Exploring the experience of appetite loss in older age: insights from a qualitative study
BMC Geriatrics volume 24, Article number: 117 (2024)
Poor appetite is common in older age, with estimated prevalence figures ranging between 15–30% in community-dwelling populations. Despite known links between poor appetite and adverse health outcomes, appetite is not routinely assessed and the causes and impact of appetite loss in older age are not well understood. This study aimed to improve understanding of the influences on, and experiences of, appetite loss among older people who have poor appetite and to consider the implications for prevention and treatment strategies.
Thirteen older adults aged 60–93 years (9 women) identified as having poor appetite (Simplified Nutritional Appetite Questionnaire (SNAQ) scores < 14; ranging from 8–11) took part in semi-structured interviews. Open-ended questions focused on influences on and experiences of appetite and appetite loss in older age. Interviews were transcribed; reflective thematic analysis was conducted using an inductive approach.
The analysis generated three themes: 1) a complex web of influences on appetite loss, that include biological, psychological, and social factors; 2) living with poor appetite—variation in perceptions of poor appetite and attitudes to appetite loss; 3) living with poor appetite—the role and importance of the eating environment and social interactions. The themes highlight marked differences in individual ‘journeys’ to poor appetite, with variation in the balance and role of specific causal influences, that impact on the experience of appetite loss and on coping strategies.
A broad range of influences (including biological, psychological and social factors) and experiences of appetite loss in older age were described. Future research should consider person-centred approaches, that take account of individual narratives of appetite loss, in the design of effective strategies to support older adults.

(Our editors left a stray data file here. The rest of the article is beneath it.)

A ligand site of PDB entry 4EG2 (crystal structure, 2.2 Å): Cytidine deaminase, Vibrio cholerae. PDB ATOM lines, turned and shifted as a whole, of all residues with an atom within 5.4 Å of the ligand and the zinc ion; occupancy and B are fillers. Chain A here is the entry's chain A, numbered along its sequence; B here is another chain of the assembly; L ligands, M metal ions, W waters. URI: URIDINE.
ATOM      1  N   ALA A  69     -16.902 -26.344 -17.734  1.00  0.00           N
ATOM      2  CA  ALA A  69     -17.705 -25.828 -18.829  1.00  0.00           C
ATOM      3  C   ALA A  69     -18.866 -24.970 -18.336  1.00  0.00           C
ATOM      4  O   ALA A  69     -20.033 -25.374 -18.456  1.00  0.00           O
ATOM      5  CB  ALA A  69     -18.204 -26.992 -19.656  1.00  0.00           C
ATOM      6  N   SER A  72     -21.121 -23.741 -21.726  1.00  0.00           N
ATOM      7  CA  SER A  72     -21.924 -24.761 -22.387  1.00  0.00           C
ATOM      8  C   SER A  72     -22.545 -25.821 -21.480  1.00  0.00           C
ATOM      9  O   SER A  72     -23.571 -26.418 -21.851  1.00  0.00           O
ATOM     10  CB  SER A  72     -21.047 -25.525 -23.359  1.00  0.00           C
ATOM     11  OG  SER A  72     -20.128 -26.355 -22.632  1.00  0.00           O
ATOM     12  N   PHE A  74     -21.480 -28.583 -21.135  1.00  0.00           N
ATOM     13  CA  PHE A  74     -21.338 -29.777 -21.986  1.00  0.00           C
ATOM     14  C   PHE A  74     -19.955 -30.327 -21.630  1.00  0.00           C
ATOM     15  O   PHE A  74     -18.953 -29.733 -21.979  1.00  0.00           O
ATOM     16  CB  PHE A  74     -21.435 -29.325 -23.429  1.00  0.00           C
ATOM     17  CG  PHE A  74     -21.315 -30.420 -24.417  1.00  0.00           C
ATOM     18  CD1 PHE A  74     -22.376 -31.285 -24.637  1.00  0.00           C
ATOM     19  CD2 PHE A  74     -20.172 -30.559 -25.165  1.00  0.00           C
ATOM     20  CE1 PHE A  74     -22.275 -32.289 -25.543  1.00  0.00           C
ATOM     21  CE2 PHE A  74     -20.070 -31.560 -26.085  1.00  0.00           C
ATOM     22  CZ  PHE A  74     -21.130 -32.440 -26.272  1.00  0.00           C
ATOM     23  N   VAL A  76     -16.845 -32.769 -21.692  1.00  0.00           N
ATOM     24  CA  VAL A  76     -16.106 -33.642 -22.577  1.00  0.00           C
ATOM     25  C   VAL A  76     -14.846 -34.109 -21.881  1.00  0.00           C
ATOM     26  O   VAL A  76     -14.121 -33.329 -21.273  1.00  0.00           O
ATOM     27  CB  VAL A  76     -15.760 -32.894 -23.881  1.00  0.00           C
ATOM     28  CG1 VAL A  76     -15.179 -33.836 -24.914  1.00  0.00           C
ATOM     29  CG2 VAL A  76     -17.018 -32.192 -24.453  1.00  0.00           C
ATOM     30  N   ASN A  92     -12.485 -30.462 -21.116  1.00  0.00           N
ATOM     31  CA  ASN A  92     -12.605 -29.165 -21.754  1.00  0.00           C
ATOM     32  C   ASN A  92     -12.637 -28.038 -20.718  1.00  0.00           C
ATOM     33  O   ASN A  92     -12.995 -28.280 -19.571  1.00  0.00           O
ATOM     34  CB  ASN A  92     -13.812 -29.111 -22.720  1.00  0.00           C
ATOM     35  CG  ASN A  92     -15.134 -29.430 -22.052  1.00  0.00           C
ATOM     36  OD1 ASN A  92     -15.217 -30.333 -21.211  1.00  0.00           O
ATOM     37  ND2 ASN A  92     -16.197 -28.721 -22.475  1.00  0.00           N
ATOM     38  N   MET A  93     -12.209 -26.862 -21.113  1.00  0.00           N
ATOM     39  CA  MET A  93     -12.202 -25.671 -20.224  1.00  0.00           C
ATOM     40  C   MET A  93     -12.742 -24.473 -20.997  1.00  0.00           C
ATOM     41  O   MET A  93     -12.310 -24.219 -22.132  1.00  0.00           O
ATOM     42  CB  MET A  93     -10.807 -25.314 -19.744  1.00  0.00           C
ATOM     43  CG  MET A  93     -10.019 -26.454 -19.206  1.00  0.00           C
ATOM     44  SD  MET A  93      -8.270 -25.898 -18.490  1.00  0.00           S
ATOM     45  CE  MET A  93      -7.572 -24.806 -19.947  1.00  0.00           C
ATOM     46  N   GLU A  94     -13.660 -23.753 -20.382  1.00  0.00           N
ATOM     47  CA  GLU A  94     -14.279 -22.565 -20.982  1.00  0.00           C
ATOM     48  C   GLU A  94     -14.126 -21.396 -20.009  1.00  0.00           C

Appetite is not routinely assessed in clinical practice despite poor appetite being commonly reported in older age, with estimated prevalence figures between 15–30% in community-dwelling populations . Understanding of appetite loss remains limited although, to an extent, seen by many older adults as an expected feature of ageing, arising from the effects of changes in vision, taste and sense of smell [2,3,4], alongside age-related changes in gut function, biting/chewing problems and the effects of illness and medication [3,4,5,6,7]. Additionally, a range of other influences on appetite loss have also been reported that include poor psychological health and social changes in later life, such as living and eating alone [3, 7, 8].
Poor appetite can lead to inadequate dietary intake, both in the amount of food consumed as well as having negative effects on dietary diversity and diet quality [7, 9]. The consequent increased risks of under-nutrition, weight loss and muscle loss are associated with worse health outcomes that include sarcopenia, frailty and greater mortality [7, 10,11,12]. Detecting loss of appetite before weight loss and dietary changes occur is needed if early intervention and potential prevention of a decline in health are to occur . However, despite growing evidence of the role of specific risk factors, the experience of appetite loss in older age remains poorly described . To date, there has been limited qualitative research in this field and, so far, mainly focused on hospitalised and malnourished patients, for whom appetite changes may be impacted by health conditions and acute illness [14, 15]—potentially providing limited insights into the experience of appetite loss for the majority of older adults who are outside these settings.
A better understanding of appetite loss is needed to inform the design of preventive strategies, as well as treatment options, for which there are few at present [13, 16]. To address current gaps in knowledge, this study used qualitative methodology to enable an exploration of the perspectives of older adults who live with poor appetite, their experiences of appetite and appetite loss, and the contexts of those experiences. The aim of our study was to improve understanding of appetite loss in older age and to consider the implications for prevention and treatment opportunities.
Our study was carried out in two stages. In the first stage of the study, we worked with a group of older adults (the Patient and Public Involvement (PPI) group) to discuss issues around appetite in older age. These discussions informed the design of the research and the plans for individual interviews with older adults who had poor appetite about their experiences (study participants) in the second stage of the study. Thematic analysis was applied to the semi-structured interviews. Ethical approval was granted from Newcastle University Ethics Committee (No. 923).
Participants and recruitment